Friday, 10 November 2017

The CIA's First Coup in Latin America - Guatemala 1954

The CIA is notorious for its operations in Latin America. Its hard to argue that any other organisation has done more to attack and restrict democracy around the world. Their operations to topple the Presidency of Arbenz in Guatemala in 1954 was the first of many operations carried out that lead to the deaths of hundreds of thousands of Latin Americans, and even managed to get several US citizens killed too.


 The ideological justification for the death squads and mercenaries that terrorised the continent was of course the claim that Communism would take control of the region. Of course this wasn't true, Communists of various ideologies were always in the minority even in Cuba the rebels who overthrew Batista were a coalition of very different political groups, if anything US hostility to the new regime gave the small Communist faction the opportunity to grow and become dominant.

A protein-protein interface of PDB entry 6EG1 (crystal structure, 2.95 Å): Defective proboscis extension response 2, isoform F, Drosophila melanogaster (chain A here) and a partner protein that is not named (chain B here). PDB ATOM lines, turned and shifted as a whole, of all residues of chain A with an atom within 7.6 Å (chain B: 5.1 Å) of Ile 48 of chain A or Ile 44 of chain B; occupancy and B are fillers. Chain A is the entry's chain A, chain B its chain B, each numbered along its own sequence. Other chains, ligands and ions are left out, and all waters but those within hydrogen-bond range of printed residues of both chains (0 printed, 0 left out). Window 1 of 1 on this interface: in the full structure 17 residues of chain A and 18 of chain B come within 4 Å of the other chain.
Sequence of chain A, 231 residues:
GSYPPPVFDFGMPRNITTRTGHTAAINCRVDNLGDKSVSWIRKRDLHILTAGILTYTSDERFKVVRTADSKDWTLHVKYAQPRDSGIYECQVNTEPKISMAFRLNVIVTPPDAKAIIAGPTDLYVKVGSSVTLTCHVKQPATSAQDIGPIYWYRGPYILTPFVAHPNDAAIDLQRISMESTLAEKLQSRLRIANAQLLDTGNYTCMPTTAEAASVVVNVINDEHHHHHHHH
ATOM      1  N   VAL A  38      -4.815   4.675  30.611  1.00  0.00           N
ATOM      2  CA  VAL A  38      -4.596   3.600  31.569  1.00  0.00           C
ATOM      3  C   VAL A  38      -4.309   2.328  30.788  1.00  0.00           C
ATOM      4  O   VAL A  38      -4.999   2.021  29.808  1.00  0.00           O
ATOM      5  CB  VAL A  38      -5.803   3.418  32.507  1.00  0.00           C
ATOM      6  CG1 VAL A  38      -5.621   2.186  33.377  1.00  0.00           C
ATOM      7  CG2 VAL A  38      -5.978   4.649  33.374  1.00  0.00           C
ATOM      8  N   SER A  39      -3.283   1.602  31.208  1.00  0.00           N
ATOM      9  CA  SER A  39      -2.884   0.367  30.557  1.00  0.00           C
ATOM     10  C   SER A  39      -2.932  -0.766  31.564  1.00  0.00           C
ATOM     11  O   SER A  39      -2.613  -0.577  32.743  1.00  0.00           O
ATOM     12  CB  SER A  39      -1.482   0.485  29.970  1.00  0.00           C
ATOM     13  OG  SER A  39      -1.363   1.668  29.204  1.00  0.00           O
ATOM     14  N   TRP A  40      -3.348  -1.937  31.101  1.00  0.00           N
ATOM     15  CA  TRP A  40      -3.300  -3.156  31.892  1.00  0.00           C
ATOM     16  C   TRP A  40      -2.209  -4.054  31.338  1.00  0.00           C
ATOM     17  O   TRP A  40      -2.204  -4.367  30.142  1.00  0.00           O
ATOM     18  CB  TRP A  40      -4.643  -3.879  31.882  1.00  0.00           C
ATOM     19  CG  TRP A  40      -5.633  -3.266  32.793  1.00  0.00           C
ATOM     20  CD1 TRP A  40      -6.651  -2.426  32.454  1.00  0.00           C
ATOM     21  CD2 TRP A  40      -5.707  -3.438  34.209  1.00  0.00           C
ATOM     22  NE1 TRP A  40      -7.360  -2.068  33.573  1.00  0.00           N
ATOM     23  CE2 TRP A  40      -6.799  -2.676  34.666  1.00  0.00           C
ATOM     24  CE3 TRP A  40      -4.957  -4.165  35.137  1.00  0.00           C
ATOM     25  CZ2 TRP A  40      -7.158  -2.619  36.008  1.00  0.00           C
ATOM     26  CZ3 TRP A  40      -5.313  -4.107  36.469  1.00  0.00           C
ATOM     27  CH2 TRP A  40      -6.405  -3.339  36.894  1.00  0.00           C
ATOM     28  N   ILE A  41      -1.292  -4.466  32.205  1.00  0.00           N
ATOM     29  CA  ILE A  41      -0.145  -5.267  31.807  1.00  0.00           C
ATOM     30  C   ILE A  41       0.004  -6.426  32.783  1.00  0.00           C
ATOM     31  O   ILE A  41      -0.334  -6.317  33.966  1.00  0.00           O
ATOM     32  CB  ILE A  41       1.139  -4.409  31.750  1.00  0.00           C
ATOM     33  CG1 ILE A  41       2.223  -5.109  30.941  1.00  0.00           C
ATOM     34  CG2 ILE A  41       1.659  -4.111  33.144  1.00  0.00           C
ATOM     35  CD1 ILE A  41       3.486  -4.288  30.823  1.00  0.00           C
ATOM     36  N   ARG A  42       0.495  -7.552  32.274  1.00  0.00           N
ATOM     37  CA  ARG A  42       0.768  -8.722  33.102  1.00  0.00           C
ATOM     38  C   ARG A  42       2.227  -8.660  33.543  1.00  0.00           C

Many of the governments targeted for coups and destabilisation were punished solely for wanting to carry out limited social and economic reforms. Some of the governments weren't even left wing but moderate right wing Christian Democratic administrations. Arbenz was not a communist, his crime was cutting into the profits of United Fruit and pursuing an independent policy. The wars fought in Latin America in the 20th century were always about protecting profits and influence.


Program Producer Max Pierson:

We’re going to begin in Guatemala and the coup that signalled that Uncle Sam was determined to play tough in the face of any perceived threat from Leftist governments in America’s backyard. The period between 1944 and 1954 was known in Guatemala as the ten years of spring. Free elections had been held and resulted in a left-leaning government under President Jacobo Arbenz, which had introduced reforms designed to share the country’s wealth more evenly.